2010, GEOtrendz
December 1618, 2010
IGS Mumbai Chapter & IIT Bombay
1. INTRODUCTION
To estimate the possible behavior of foundations of
structures under loading, a geotechnical engineer needs
the results of a large number of tests conducted in the field
and laboratory. Detailed testing is expensive, time
consuming and not always possible. Over the years, a large
number of correlations have been developed by various
researchers giving correlations of various index and
engineering properties. However one needs to refer many
books to access these correlations, which is a time
consuming task. To make this exercise easy and speedy, a
spreadsheet has been developed in excel, which is presented
here.
2. UTILISATION OF MICROSOFT EXCEL FOR
DEVELOPING CORRELATION SPREAD
SHEETS
Microsoft Excel is an application that helps us to create
intricate and dynamic spreadsheets. This robust application
can be used to enter numerical values or data into the rows
or columns of a spreadsheet, and to use these numerical
entries for such things as calculations, graphs, and
statistical analysis. Microsoft Excel has the basic features
of all spreadsheets, using a grid of cells arranged in
numbered rows and letternamed columns to organize data
manipulations like arithmetic operations. It has a number
of supplied functions to answer statistical, engineering and
financial needs. It has a variety of interactive features
allowing user interfaces that can completely hide the
spreadsheet from the user, so the spreadsheet presents itself
as a socalled application, or decision support system (DSS),
via a customdesigned user interface. Like some other
spreadsheet applications, Microsoft Excel supports charts,
graphs or histograms generated from specified groups of
cells. The generated graphic component either can be
embedded within the current sheet, or added as a separate
object. Curve fitting is the process of constructing a curve,
or mathematical function that has the best fit to a series of
data points, possibly subject to constraints. Excel will allow
us to find the equation for a curve that fits our data. The
curve may be a line, quadratic, polynomial or several other
types of functions.
3. ORGANISATION OF THE SPREAD SHEETS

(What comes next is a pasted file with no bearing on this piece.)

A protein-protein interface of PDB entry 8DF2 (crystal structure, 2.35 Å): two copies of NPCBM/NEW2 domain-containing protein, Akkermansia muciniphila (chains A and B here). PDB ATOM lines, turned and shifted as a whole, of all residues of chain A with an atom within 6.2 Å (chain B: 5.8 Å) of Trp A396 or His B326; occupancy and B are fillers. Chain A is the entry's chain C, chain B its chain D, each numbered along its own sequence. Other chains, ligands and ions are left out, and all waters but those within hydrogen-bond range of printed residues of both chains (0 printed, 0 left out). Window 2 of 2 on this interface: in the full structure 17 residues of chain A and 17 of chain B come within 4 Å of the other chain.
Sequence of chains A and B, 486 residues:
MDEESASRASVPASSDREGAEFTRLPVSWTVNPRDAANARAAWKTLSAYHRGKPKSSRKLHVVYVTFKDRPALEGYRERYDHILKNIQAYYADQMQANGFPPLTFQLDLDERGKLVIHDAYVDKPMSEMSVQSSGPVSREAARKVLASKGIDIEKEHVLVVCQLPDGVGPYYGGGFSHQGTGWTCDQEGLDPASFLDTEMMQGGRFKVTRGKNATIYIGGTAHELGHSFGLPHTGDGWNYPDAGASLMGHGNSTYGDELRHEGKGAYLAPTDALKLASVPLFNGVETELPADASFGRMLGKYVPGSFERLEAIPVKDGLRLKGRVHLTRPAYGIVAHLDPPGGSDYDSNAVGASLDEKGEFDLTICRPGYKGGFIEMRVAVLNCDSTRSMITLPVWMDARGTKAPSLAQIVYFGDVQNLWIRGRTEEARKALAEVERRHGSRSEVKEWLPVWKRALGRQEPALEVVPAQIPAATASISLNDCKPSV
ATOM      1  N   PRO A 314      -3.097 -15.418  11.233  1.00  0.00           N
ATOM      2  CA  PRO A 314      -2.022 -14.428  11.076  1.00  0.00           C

The excel sheet has been developed to facilitate easy
calculations of the correlated values between various soil
properties. There are four input sheets for entering the values
which are known from experimental results. The first input
sheet INPUTSHEET1 is for entering the test results of
index properties of the soil. The second input sheet
INPUTSHEET2 is prepared for entering the engineering
properties of the soil. The third input sheet
INPUTSHEET3 is meant for field test results. The fourth
sheet INPUTSHEET4 is designed for input of results
1114 S.J. Shah, P. Abdurahiman and S.H. Shah
from empirical laboratory tests. All the INPUT SHEETS
contain ranges and units of all properties which are to be
entered.
The next part FITTING OF EQNS is the sheet
where curve fitting has been done. To find the equations
for correlations of properties from various graphs and tables,
curves are plotted. Then using add trend lines option in
EXCEL, best fitting curve is drawn and its equation is
obtained. In each case, curves have been developed such
that correlations can be obtained either way. This has been
done so that one can check for any contradiction between
results of different interrelated properties. All available
correlations for each property have been fitted.
These equations which relate properties of soil are used
for correlation of the input values with other properties. In
the next sheet named CALCULATION SHEET,
calculations are done using the input values entered in the
different input sheets. Using the equations developed in
FITTING OF EQNS, properties related to these input
values are obtained in this sheet using arithmetical functions
of EXCEL.
In the next sheet named CORRELATIONS, the
entered properties and calculated properties are correlated
using logical functions and the equations which have been
developed as mentioned earlier. Cells containing the entered
values in the input sheets and calculated values in the
calculation sheet are linked to different cells in this sheet.
The results displayed in this sheet give all the possible
correlations for the entered properties.
4. CORRELATION OF INDEX PROPERTIES
WITH OTHER PROPERTIES
Index properties are the observable physical characteristics
with significant influence on a soils behaviour. They are
Grain Size, Bulk Density(), Saturated Density(
sat
), Soil
Consistency, Relative Density D
r
(Density Index), Moisture
Content(w), Specific Gravity(G), Porosity(n), Void Ratio(e).
Table 1 shows INPUT sheet. Index properties are used for
soil classification, estimation of other properties etc. Some
examples are given here.